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periodontal disease and diabetes

Oral health complications are often overlooked when assessing risks for patients with diabetes. However, fluctuating blood sugar levels are a concern for gum disease. Diabetes can accelerate the progression of gingivitis and periodontitis.

You need to attend dental checkups to capture the earliest signs of oral complications. Our team at Jason Widner DMD Family Dentistry will develop a treatment plan that matches your diagnosis. We have a reputation for maintaining the highest standards of dental care.

What Causes Complications in Patients with Diabetes?

Diabetes could trigger multiple physiological changes in your oral cavity. Elevated sugar levels cause dehydration, leading to mouth dryness. A dry mouth is susceptible to the rapid spread of bacteria.

The saliva in your oral cavity discourages the growth of bacteria. Diminished saliva will cause plaque and tartar accumulation. Bacteria infestation is worsened by high levels of blood sugar.

Elevated insulin levels also burden the immune system. When you have diabetes, wounds take time to heal. Therefore, lesions, cuts, and gum inflammation will worsen with time.

Gum inflammation tends to progress to periodontitis if it remains untreated. You may notice your teeth loosening if you have untreated oral health problems and diabetes. In severe cases, you may experience malocclusions and tooth loss.

Preventing and Managing Oral Health Problems

People with diabetes can prevent gum disease by committing to a strict dental hygiene regimen. Since the disease tends to compromise the immune system, gum infections are riskier for patients with diabetes. Therefore, brushing for at least two minutes twice every day is highly recommended.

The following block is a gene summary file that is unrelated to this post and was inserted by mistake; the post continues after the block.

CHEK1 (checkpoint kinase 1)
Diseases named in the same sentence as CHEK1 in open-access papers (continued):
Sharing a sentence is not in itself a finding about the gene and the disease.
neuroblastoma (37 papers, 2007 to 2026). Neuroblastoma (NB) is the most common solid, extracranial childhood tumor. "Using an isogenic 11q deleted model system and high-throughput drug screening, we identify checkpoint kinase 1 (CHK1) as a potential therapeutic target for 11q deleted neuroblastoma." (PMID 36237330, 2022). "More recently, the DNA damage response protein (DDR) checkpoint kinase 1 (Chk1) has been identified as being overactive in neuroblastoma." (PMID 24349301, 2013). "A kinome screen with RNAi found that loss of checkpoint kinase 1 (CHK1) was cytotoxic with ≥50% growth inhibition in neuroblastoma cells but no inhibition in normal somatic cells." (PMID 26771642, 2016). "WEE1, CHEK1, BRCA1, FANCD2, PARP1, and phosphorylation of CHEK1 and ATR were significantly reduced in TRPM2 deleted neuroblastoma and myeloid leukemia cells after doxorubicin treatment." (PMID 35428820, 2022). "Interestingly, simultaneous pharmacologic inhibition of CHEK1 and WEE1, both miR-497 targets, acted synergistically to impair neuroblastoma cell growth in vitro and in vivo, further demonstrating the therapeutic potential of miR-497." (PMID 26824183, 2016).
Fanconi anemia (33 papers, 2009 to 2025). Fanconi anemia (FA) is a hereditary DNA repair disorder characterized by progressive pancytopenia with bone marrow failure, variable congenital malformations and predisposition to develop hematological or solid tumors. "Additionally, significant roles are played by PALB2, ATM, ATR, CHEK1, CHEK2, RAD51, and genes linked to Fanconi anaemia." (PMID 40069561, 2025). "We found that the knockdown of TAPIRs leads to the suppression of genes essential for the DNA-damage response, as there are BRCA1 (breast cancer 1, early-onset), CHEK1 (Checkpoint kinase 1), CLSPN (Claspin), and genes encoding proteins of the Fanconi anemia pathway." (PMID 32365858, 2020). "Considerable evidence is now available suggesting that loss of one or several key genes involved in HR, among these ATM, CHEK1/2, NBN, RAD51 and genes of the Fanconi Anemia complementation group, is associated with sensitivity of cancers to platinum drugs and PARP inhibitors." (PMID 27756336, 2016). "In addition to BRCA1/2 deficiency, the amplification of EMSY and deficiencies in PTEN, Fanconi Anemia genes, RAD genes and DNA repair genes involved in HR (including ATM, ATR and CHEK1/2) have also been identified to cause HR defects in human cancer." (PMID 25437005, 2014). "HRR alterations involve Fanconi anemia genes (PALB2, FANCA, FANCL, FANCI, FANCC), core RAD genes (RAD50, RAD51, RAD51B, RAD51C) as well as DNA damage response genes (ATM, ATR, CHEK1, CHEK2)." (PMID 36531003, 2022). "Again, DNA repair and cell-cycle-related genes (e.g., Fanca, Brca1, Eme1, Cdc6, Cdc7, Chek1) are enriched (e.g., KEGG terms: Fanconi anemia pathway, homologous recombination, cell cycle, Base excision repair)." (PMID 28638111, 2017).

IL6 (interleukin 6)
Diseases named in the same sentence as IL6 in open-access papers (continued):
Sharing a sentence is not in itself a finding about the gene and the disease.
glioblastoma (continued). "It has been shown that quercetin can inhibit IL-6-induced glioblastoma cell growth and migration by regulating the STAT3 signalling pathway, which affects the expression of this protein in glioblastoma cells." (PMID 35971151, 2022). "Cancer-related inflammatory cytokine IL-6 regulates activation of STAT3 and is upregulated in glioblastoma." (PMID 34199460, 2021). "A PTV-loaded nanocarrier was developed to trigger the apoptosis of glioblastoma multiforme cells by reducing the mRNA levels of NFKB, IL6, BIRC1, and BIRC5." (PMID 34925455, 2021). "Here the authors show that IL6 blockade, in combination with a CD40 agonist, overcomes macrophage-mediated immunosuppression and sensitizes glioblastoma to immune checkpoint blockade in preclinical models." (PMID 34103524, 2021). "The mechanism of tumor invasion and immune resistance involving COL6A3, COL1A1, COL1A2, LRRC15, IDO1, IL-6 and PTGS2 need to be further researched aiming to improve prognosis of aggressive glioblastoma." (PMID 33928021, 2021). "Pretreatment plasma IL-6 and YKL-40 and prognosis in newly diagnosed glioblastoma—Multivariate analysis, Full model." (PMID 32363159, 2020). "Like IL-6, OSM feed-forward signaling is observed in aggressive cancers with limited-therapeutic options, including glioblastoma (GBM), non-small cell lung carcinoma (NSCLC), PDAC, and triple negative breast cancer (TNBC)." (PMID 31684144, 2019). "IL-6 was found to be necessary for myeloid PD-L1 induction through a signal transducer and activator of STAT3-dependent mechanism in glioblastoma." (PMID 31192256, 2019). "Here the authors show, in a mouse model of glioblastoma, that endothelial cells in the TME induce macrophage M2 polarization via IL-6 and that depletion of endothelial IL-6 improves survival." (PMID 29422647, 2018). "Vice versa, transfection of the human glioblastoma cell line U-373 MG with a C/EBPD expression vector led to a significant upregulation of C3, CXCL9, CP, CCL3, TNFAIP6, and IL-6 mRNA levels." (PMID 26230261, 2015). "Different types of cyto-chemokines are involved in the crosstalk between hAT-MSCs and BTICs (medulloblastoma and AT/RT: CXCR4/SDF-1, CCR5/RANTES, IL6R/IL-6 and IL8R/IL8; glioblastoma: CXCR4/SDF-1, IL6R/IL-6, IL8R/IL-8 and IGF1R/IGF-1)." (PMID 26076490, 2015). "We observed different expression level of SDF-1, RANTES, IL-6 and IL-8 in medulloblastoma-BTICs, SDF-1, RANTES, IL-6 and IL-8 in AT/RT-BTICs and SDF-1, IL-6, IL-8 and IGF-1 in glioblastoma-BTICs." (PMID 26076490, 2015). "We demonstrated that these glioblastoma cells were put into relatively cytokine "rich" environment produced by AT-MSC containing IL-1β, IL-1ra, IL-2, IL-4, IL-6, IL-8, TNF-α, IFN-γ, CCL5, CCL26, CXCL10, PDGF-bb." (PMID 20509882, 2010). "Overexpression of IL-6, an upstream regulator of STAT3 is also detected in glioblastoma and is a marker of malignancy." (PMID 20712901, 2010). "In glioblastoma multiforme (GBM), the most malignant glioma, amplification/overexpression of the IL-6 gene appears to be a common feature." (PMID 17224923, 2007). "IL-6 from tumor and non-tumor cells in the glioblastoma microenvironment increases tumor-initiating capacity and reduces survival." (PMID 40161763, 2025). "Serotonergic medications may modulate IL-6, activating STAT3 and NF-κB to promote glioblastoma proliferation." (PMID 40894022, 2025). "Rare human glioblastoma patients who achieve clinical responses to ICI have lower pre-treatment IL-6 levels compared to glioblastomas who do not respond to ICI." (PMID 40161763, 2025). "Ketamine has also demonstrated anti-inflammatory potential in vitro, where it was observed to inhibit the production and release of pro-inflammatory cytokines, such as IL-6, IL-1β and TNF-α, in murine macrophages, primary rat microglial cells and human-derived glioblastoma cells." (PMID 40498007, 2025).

Flossing your teeth is essential for eliminating food debris between the teeth. Plaque and tartar in the crevices of your oral cavity can encourage bacteria growth, especially if your blood sugar is high.

Since high sugar levels impact the healing process, patients with diabetes must regulate their blood glucose. Insulin fluctuations can make it harder to treat gum disease at an advanced stage. It may require complex interventions and take longer to recover after the procedure.

Our dental professionals recommend maintaining a balanced diet with vitamins and minerals. Micronutrients in fruits and vegetables are essential for regulating the inflammation that causes gum disease.

If you smoke, consider quitting as soon as possible. The nicotine in tobacco damages blood vessels and makes you susceptible to gum disease. It can also increase your risk of cardiovascular complications that impact your health.

Dental Visits for Prevention and Treatment

Individuals are advised to see the dentist every six months for checkups. Nonetheless, patients with diabetes may require more visits per year due to the high risk of complications. Our dental team will schedule follow-up treatments to monitor tooth decay and gum disease symptoms.

A routine visit may involve deep cleaning around the tooth's root to address tartar. Tartar is a stubborn form of plaque that requires the experience of a certified oral specialist. The procedure addresses deposits on the tooth edge, thus preventing gum recession.

If you have diabetes and require more information or professional guidance, don't hesitate to consult our team at Jason Widner DMD Family Dentistry. Give us a call at 425-868-0123 to book an appointment.
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